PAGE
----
For Associate Professor of History Rodney Stiling, settling on a practical while interesting career is tricky, but worth doing.
“Try a lot of things,” he said. “Just keep turning the dial and you’ll reach music that catches your ear.”
On Monday, Jan. 23, SPU’s LIFE After College week kicked off with a workshop called “Stories, Wit and Wisdom, SPU Voices on Vocation.” The annual week provides students with advice regarding everything from a gap year to how to dress for a job interview.
There, four professors and President Martin himself spoke on a panel about their experiences, both academic and with personal vocations, and they gave advice to students learning about what it takes to make it after graduation.
The president offered a message of perseverance and community for all to take with them through the week and beyond.
“Lean into those that are journeying with you,” he said. “Don’t check out too soon from jobs or opportunities.”
Throughout the week, a series of seventeen workshops addressed challenges every professional faces, emphasizing that the information is not limited to helping college graduates.
On Tuesday, Vice President of Content Strategy at PayScale Lydia Frank spoke to students on salary negotiation. She advised them to take initiative because, despite the taboo surrounding the discussion of salary, the results are often positive.
“Most people don’t actually know if they’re paid fairly,” Frank said. “It’s not something that’s easy to bring up … Less than half of people have asked for a raise, but if they have, 75 percent got one.”
Wednesday’s workshops focused on the prospects of connections and opportunities with strategies to network and job search successfully.
At the “Master the Job Search” workshop, Elizabeth Atcheson of Blue Bridge Career Coaching gave students a tutorial on how to be realistic regarding career choices.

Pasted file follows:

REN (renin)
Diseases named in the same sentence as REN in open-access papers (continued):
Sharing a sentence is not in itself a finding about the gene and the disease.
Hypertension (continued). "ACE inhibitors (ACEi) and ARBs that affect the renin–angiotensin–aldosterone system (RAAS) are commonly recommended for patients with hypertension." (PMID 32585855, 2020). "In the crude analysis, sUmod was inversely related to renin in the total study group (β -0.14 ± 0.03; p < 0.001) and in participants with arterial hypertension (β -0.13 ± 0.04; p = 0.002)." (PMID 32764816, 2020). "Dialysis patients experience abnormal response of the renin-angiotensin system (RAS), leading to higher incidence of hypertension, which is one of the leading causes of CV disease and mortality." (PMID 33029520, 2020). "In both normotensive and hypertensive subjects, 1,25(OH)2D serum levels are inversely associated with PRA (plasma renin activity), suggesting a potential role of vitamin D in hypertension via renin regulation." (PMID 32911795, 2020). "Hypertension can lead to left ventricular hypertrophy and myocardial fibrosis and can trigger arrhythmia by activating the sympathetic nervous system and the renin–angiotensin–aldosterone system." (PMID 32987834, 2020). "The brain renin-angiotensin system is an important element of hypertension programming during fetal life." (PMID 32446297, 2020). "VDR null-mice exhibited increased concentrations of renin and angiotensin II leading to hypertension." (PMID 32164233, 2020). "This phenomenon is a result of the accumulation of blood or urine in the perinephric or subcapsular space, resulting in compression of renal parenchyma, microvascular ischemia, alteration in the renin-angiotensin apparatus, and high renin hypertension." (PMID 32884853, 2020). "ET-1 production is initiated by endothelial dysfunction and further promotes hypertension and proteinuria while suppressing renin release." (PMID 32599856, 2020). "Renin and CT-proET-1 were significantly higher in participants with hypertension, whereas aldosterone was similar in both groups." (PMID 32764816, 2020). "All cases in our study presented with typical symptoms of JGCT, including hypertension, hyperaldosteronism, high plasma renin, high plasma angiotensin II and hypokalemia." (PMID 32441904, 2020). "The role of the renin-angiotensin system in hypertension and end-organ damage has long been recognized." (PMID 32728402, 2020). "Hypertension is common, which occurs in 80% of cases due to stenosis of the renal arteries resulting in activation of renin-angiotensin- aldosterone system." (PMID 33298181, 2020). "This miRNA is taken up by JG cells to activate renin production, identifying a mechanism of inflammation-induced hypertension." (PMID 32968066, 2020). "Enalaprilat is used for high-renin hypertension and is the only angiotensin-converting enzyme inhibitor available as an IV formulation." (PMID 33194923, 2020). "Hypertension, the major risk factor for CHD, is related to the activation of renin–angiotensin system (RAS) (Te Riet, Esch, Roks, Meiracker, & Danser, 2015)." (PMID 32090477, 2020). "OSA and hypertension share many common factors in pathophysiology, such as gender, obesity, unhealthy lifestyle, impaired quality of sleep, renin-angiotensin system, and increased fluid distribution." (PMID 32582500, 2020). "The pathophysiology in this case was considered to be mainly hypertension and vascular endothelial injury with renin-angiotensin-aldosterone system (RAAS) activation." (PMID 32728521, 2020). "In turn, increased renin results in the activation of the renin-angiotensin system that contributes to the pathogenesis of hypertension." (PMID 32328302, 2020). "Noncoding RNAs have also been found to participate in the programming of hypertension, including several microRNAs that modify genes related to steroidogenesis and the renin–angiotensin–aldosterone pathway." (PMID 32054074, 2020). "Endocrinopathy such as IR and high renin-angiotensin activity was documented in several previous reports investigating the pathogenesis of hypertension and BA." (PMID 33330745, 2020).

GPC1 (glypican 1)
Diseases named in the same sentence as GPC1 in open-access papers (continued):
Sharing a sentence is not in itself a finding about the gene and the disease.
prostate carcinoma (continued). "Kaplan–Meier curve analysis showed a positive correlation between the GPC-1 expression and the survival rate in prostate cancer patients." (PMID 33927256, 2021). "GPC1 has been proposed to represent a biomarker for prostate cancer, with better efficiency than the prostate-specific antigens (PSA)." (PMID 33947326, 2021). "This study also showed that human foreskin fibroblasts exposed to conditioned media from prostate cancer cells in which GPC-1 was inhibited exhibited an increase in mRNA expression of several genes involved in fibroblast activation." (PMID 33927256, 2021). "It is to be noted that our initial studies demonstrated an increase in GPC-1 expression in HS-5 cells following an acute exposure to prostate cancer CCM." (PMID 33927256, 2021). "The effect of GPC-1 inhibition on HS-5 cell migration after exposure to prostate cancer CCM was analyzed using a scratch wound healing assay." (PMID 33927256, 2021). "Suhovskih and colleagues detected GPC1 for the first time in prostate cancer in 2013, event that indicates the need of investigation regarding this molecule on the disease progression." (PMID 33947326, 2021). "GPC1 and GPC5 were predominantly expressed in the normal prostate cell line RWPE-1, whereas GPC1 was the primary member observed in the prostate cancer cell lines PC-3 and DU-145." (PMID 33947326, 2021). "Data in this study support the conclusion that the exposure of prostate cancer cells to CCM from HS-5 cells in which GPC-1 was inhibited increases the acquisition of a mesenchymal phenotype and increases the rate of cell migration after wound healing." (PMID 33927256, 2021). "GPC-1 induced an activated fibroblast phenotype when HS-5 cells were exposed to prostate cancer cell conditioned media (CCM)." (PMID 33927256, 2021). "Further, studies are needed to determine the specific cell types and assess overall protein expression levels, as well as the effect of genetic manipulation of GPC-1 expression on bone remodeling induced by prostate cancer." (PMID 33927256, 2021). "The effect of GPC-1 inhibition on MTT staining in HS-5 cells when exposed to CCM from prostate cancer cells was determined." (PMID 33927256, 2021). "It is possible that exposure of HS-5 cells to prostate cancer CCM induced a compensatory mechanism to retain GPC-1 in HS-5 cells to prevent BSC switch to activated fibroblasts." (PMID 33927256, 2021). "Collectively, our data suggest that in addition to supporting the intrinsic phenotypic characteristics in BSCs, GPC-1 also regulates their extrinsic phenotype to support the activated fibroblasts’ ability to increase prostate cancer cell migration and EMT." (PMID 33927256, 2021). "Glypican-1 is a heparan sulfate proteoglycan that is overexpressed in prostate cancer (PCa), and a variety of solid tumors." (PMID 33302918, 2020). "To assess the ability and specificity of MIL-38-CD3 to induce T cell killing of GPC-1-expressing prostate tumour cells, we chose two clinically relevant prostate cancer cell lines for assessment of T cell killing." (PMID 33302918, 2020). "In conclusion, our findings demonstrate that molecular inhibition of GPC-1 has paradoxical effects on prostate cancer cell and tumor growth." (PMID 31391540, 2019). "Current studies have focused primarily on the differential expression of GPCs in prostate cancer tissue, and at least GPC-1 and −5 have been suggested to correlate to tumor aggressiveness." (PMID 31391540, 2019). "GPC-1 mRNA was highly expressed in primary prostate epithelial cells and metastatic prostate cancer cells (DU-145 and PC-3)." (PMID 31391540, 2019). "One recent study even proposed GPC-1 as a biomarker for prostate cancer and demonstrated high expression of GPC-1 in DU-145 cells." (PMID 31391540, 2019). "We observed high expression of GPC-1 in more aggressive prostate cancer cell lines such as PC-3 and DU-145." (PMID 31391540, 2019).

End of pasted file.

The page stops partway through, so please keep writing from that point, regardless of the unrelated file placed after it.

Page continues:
“If you’re ideal job happens to be something from which there is not much demand, you don’t want to go in that direction,” Atcheson said. “Try to compare your ideal job with fields that are growing, those that need more candidates.”
Later that day, Vice President of Customer Success at KORU Anh Nguyen addressed the challenges and successes of networking in a chosen field.
Nguyen’s principle advice was to, “Give yourself a job to get a job.”
According to Nguyen, that first job is for students to master the networking site LinkedIn and connect with friends and family, and most importantly, alumni from SPU.
Attending senior Michaela Hunter had heard of networking but had never learned of it in-depth.
“I never knew how to do it [nor] … the intricate details of doing it, and this is very helpful,” Hunter said.
During the workshops, students took notes and asked questions of the speakers, demonstrating their engagement.
When asked if she had found the events enlightening, Senior Sharayah Silva said it was helpful to learn how to be comfortable with various possibilities.
“I’m a fashion merchandising major and my dream job is to be an image consultant,” Silva said. “But I don’t know how to get from point A to point B. Learning more about…vocation and how the job you get after college doesn’t have to be like the job.”
Silva’s words brought the theme of Thursday’s “How to BE Who You Were Meant to Be” workshop to the fore.
Philip Jacobs, an author and rap artist as well as President and Founder of Rebel Firm, spoke to students what he called the “journey of self-discovery,” and emphasized the ultimate importance of God.
“You have to let God be your foundation,” Jacobs said. “Your relationship with God is gonna be the thing that’s gives you foresight into what’s gonna happen next.”
Jacobs’ sentiment completes the answer to vocation, which was introduced during the first event.
“When you find something you absolutely love,” said Communications Professor Debbie Pope, “pay attention.”